Tsiakkos and Charcoal, Old Oak, London 13/20

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THE Greek restaurant was a feature of London life for my parents’ generation, pioneers of what we now term ethnic cooking, all along Charlotte Street, around Camden Town, the iconic Kalamaris and its micro version in Bayswater, the latter still trading in the mews after 54 years. Limonia has dominated Primrose Hill for 40 years old now.  I found a single second hand review of Tsiakkos and Charcoal from the Guardian from an article about where chefs like to eat from more than 10 years ago. Harden’s does not list it. Time Out does not mention it. Maybe that is because it is W9 which means the Harrow Road to most people but Norf Kensington to estate agents. There is a lovely review on TripAdviser where someone was having their hair cut in the idiosyncratic barbers opposite and noted his cutter’s kebab and immediately crossed over for dinner and has become a regular convert since.

I love restaurants like this – family run, hospitable, low key. They are what the Good Food Guide used to be known for discovering. The décor just stops at one round of tongue and grooving. It is not caffe-esque, it is caffe. If it did breakfast it would be egg and bacon and a slice with margarine. Beans 50p extra. The Formica tables and mustard pot glasses must have survived from the early days. The back is more of a canvas tent, which has a bit of a local reputation for parties among the young professionals who have colonized this part of town – it is a no choice mezze for £25 which may count as one of the capital’s major bargains.IMG_2802

The smell of the charcoal wraps itself around you like a scarf as you go in. You are greeted by a dark room that has not so much been designed but had tables rearranged to suit everyone before you got there. There is one wall sculpture of fish swimming. I think they are saving on the electric bill.IMG_2803IMG_2804

The Greeks have their own ideas of what a tavern should be – everyone (or the women should) prepares the food all day for the mezze and everything should be ready before the guests come so they have time to concentrate on their customers while the men can tend their hot fire and meats. So the conversation goes something like this:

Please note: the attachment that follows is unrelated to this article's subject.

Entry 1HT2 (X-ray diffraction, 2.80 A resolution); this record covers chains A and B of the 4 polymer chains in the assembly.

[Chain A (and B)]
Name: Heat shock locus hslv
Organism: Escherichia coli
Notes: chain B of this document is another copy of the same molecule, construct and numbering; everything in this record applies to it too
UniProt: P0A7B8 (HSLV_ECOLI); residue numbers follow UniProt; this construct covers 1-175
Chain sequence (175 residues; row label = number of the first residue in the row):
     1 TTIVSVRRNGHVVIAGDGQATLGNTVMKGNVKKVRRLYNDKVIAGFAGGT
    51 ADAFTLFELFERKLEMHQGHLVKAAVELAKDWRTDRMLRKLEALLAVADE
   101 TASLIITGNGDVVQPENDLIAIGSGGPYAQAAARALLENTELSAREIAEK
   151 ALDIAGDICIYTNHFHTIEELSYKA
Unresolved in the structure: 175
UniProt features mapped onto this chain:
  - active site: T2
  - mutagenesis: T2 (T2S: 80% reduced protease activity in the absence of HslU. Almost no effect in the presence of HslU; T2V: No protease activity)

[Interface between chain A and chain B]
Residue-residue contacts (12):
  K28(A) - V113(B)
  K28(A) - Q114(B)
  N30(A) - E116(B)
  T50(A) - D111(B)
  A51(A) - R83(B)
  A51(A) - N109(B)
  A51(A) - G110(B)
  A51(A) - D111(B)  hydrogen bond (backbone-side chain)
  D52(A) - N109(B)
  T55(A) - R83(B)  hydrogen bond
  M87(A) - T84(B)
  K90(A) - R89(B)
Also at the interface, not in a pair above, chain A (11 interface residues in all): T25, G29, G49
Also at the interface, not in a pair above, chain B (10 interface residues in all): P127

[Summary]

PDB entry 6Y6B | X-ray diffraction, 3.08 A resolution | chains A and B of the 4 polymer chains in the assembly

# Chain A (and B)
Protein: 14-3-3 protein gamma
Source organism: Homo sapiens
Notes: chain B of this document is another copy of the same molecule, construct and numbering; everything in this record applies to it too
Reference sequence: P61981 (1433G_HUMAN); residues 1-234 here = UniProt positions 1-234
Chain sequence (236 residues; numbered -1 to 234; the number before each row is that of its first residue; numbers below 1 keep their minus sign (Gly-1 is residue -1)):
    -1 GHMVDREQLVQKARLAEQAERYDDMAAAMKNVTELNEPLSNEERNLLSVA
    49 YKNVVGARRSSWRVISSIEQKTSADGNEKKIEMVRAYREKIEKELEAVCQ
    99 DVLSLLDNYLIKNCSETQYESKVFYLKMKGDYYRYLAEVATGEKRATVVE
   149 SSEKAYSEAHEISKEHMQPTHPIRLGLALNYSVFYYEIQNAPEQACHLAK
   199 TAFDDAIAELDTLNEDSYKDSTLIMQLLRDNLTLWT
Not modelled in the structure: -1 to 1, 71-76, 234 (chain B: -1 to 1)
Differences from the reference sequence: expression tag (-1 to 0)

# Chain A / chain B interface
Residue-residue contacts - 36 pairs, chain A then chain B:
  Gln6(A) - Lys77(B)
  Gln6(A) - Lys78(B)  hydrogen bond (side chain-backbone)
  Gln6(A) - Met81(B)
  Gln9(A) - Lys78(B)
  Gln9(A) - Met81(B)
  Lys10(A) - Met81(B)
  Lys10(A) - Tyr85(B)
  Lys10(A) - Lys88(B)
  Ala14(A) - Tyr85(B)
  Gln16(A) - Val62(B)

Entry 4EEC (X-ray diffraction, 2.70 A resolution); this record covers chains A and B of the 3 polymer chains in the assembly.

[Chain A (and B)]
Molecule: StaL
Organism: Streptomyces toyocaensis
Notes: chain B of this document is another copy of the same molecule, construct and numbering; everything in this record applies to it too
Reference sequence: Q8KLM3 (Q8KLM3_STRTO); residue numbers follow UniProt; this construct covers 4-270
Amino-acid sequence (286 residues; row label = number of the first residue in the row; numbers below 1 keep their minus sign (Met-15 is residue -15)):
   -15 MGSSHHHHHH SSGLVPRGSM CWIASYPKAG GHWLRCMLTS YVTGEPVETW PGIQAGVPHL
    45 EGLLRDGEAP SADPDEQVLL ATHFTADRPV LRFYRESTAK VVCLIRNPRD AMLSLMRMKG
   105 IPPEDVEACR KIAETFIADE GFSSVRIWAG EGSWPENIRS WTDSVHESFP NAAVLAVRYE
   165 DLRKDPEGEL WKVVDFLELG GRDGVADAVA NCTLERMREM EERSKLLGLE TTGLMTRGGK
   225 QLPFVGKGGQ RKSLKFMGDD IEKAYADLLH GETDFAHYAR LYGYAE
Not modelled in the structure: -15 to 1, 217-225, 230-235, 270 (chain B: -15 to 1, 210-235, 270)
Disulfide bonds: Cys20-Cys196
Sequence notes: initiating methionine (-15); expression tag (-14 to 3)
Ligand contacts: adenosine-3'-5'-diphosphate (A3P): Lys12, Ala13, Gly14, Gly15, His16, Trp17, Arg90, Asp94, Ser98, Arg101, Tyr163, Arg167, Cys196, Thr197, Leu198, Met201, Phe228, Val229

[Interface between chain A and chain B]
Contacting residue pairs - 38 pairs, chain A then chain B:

• Was everything OK?
  • The salad was great
  • Of course it was. I made it.

I guess quite a few people get that line.IMG_2807

Down to business there are the usual tarama, tsatski, local sausage, the said salad, not listed as Greek but as feta, possibly because it also had kalamata olives and peppers and was cutely dressed, and was indeed refreshingly great and a necessary offset to an otherwise carb and protein heavy manifesto. The grill will deal with seabass, sheftalia and souvlakia, there are also variations on homemade sausages but perhaps more interesting are the slow cooks like burnt pork. The moussaka gets many many mentions on TripAdviser which rates it the 3,921st best restaurant in London but it only has 109 reviews in total, pretty much all saying excellent or very good or just amazing, and they span a while, one reviewer says he has been going for 30 years).

The killer for me was the kleftiko on superb rice, the meat collapsing into a definitive, degenerate fatty mess. It broods, still steaming, on the table seductively lit only by a tee-light.

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You could have a great big fat Greek wedding here, a memorable reception to boot. They are happy to do a whole suckling pig to order.

Cash only, and yes best to book

http://tsiakkos.co.uk/

5 Marylands Rd, W9; 020-7286 7896

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